We’re happy to share that yes there is a faster way. When you need to focus on app code you can delegate build and deployment to Azure with App Service web apps. Push your git repo directly to Azure or point to one hosted in GitHub, Azure DevOps, or BitBucket and we’ll take care of building and running your code the way you expect. You may be using this already for your .NET apps; we now support Node.js and Python as well.

Do you write apps in Node.js, JavaScript, or TypeScript? We’ll install your dependencies and use the build steps specifed in




What’s new in PowerShell in Azure Cloud Shell
What’s new in PowerShell in Azure Cloud Shell

At Microsoft Ignite 2018, PowerShell in Azure Cloud Shell became generally available. Azure Cloud Shell provides an interactive, browser-accessible, authenticated shell for managing Azure resources from virtually anywhere. With multiple access points, including the Azure portal, the stand-alone experience, Azure documentation, the Azure mobile app, and the Azure Account Extension for Visual Studio Code, you can easily gain access to PowerShell in Cloud Shell to manage and deploy Azure resources.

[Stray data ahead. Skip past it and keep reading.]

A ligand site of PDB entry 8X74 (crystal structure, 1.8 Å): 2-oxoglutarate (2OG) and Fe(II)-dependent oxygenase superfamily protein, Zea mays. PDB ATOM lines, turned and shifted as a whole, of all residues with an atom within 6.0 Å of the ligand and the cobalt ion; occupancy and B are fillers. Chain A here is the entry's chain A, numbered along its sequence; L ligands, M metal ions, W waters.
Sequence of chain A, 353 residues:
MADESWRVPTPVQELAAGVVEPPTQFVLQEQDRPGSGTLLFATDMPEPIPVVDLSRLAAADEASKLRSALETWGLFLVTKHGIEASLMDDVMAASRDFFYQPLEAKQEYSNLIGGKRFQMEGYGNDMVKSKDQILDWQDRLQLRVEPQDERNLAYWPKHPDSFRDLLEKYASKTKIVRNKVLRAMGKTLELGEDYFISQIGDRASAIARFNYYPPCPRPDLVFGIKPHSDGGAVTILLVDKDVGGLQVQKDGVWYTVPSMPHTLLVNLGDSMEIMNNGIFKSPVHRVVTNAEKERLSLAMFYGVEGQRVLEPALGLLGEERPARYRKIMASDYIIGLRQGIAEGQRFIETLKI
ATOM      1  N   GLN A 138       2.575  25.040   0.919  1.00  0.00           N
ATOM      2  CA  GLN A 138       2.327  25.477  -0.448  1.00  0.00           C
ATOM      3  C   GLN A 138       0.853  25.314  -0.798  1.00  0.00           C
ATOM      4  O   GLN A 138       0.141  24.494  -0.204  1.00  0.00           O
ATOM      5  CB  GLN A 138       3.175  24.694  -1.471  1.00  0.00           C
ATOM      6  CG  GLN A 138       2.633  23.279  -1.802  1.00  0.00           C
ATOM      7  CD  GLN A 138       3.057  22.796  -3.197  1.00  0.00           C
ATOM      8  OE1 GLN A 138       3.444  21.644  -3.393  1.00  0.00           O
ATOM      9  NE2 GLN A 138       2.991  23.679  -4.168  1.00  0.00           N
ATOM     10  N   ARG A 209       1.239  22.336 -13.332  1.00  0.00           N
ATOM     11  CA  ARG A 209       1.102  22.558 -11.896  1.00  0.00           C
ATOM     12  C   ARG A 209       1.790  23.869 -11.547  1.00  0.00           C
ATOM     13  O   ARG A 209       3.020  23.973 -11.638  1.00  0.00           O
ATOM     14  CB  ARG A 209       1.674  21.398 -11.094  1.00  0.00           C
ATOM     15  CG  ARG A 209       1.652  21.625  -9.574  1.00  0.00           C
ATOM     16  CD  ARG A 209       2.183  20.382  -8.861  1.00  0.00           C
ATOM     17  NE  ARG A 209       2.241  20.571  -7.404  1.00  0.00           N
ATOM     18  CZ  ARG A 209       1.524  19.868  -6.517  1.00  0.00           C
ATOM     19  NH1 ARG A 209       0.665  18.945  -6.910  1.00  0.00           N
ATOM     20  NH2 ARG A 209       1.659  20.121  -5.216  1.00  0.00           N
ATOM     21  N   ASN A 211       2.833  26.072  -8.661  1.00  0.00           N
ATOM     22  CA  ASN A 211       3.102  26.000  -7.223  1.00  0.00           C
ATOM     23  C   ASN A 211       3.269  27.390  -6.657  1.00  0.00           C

Since the public preview in September 2017, we’ve incorporated feedback from the community including faster start-up time, PowerShell Core, consistent tooling with Bash, persistent tool settings, and more. 

Faster start-up

At the beginning of PowerShell in Cloud Shell’s public preview, the experience opened in about 120 seconds. Now, with many performance updates, the PowerShell experience is available in about the same amount of time as a Bash experience.

PowerShell Core